. Each technical variant has limitations: the lacrimal probe trauma may cause a false course and it is unable to follow small ramifications; methylene blue has a vital diffusion in tissues thus making correct identification of the smallest ramifications difficult. Fistulography needs experienced hands, far from acute infectious episodes, and offers only approximate indications regarding the sinus length and direction and no suggestion concerning its depth 5
. These issues are likely responsible for insufficient surgical radicality and consequently the high recurrence rate. Moreover, another aspect that appears to play an important role in the recurrence rate is the type of anaesthesia; in our experience, in agreement with Yeo et al. 14
, surgery performed under local infiltrative anaesthesia has a higher rate of recurrence than cases receiving general anaesthesia. The reasons are probably related to patient’s limited compliance with surgical manoeuvres and to confounding factors that infiltration itself represents. In 1990, Prasad et al. 13
, for the first time, described a new surgical approach defined supra-auricular which was based upon the theory that a fistula is, almost always, included in subcutaneous tissues between the temporalis fascia
and perichondrium of the helix cartilage. Therefore, these Authors proposed that the elliptical incision of the standard technique be extended higher upward to the pre- and supra-auricular temporal region (Figs. , ). This allows better surgical vision without adverse aesthetic consequences. Dissection proceeds identifying the temporalis fascia
medially to the sinus area. It is only this fascia that represents a medial and deep limit of dissection that continues in a medium lateral direction until reaching the helix cartilage (Fig. ). At this level, dissection is made below the perichondral layer and, at the point of maximum adherence of the fistula, excision of a small portion of the cartilage is advisable (Fig. ). The surgeon, during dissection, does not follow the fistula but, being aware of the space in which it develops, removes all subcutaneous tissue comprised between the temporalis fascia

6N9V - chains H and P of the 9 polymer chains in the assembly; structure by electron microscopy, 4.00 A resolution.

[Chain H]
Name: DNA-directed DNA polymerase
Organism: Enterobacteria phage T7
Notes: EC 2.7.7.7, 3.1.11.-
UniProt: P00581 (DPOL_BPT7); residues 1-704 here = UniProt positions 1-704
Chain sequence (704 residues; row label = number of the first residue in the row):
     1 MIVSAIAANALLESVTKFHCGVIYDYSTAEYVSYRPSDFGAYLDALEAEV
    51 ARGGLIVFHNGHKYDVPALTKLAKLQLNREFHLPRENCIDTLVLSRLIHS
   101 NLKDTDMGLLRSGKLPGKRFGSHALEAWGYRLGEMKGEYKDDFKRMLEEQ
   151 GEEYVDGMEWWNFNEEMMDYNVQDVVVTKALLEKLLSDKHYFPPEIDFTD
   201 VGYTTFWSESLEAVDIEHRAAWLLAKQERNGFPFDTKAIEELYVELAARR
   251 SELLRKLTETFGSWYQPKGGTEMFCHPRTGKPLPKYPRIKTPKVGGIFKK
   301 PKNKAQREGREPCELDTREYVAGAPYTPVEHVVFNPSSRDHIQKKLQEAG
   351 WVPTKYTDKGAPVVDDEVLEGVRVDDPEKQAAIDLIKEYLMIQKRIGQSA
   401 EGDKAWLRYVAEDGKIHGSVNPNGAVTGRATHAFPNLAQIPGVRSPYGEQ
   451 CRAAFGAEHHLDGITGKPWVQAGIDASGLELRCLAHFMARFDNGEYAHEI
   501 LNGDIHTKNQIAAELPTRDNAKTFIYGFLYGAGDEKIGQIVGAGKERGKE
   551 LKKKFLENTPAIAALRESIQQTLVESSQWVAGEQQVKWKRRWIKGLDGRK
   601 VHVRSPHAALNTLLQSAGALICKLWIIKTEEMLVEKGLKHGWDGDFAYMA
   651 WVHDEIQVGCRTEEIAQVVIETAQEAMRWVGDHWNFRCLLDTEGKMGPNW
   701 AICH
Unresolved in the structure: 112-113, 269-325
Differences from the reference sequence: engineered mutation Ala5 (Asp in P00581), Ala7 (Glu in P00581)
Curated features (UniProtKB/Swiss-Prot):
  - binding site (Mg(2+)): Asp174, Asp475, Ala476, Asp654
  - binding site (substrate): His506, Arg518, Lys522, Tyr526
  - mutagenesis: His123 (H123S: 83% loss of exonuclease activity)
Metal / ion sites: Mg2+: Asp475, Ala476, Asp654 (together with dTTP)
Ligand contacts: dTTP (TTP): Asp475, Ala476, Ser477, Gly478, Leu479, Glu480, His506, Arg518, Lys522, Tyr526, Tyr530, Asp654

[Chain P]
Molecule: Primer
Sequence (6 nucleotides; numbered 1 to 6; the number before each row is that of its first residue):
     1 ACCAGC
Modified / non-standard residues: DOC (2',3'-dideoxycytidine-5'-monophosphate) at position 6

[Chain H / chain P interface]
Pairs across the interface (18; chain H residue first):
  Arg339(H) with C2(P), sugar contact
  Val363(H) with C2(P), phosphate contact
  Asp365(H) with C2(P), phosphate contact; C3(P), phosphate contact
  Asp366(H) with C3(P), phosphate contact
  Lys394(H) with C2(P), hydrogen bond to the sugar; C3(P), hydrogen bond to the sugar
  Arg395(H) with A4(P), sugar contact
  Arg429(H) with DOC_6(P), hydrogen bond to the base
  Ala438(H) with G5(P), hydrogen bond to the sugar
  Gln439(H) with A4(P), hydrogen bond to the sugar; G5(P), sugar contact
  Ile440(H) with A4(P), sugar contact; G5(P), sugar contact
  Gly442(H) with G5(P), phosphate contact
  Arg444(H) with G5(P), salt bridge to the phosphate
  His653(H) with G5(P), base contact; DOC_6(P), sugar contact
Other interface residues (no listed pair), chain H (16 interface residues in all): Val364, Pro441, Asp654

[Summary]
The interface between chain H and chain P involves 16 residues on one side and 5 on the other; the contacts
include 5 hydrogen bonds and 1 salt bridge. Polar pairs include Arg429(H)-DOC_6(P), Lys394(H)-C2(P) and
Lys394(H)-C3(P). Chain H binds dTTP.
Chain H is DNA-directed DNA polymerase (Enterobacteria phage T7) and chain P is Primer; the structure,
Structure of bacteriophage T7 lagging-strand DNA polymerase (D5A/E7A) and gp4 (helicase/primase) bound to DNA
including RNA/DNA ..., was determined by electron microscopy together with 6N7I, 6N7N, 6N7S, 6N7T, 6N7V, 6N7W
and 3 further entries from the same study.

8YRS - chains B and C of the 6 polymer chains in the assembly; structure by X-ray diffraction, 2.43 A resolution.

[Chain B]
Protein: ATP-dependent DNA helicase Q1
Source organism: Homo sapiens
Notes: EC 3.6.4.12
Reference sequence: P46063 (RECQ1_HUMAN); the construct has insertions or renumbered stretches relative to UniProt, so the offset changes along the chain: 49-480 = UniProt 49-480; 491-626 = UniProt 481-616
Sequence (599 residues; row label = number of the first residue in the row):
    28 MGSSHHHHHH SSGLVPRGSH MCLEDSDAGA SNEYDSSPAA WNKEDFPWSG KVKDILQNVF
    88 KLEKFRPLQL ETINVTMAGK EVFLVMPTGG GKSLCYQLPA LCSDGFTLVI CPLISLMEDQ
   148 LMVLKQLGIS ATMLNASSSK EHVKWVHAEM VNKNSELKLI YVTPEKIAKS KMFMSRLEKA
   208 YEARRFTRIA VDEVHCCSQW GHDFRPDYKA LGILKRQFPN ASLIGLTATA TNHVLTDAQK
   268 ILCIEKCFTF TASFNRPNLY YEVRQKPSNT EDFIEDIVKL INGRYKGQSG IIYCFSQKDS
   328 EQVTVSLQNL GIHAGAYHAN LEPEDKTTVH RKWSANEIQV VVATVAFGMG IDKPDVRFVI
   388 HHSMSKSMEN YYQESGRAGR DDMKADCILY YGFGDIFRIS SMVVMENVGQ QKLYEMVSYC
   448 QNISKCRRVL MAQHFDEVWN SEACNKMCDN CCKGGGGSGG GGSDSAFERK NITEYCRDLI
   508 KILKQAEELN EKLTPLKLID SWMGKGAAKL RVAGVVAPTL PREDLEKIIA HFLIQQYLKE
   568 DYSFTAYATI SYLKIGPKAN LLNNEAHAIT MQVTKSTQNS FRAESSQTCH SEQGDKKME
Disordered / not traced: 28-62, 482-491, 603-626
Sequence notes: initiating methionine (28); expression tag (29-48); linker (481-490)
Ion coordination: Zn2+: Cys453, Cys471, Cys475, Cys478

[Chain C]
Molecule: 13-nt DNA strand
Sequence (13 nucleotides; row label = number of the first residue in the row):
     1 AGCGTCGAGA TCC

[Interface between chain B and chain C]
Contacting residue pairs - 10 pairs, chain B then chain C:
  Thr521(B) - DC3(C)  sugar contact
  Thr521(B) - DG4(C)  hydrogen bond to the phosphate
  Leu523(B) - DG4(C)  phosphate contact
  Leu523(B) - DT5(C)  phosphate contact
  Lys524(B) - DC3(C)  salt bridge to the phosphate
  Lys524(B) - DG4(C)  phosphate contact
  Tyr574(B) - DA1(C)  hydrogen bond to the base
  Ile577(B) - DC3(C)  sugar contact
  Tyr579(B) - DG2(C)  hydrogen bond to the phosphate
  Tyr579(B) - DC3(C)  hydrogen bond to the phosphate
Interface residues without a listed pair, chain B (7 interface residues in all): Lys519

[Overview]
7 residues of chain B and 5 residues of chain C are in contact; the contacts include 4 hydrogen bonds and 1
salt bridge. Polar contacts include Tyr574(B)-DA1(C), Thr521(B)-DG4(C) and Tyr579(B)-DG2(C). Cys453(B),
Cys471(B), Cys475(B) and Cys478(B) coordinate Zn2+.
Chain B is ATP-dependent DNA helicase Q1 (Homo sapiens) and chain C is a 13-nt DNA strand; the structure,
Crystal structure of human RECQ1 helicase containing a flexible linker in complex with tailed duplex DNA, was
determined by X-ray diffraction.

and the helix perichondrium (Fig. ). In this tissue, the sinus is certainly present with its ramifications and the eventual cyst.
Temporalis fascia dissection.
Under perichondral dissection (medial-lateral vision).
Few papers related to this technique appeared in the Literature until 2001 when Lam et al. 5
reported on a comparison between the two techniques, standard and supra-auricular, in two groups of patients (25 treated with the standard technique and 27 with the supra-auricular) demonstrating how the latter presents a lower recurrence rate (3.7% vs.
32% with the standard technique) and concluding on the greater efficacy of supra-auricular, compared with the standard technique in preauricular sinus treatment. Aim of the present report is to contribute, with our limited experience, to increase the knowledge of the supra-auricular approach, checking the real efficacy in recurrence risk reduction and to contribute to more widespread use of this method.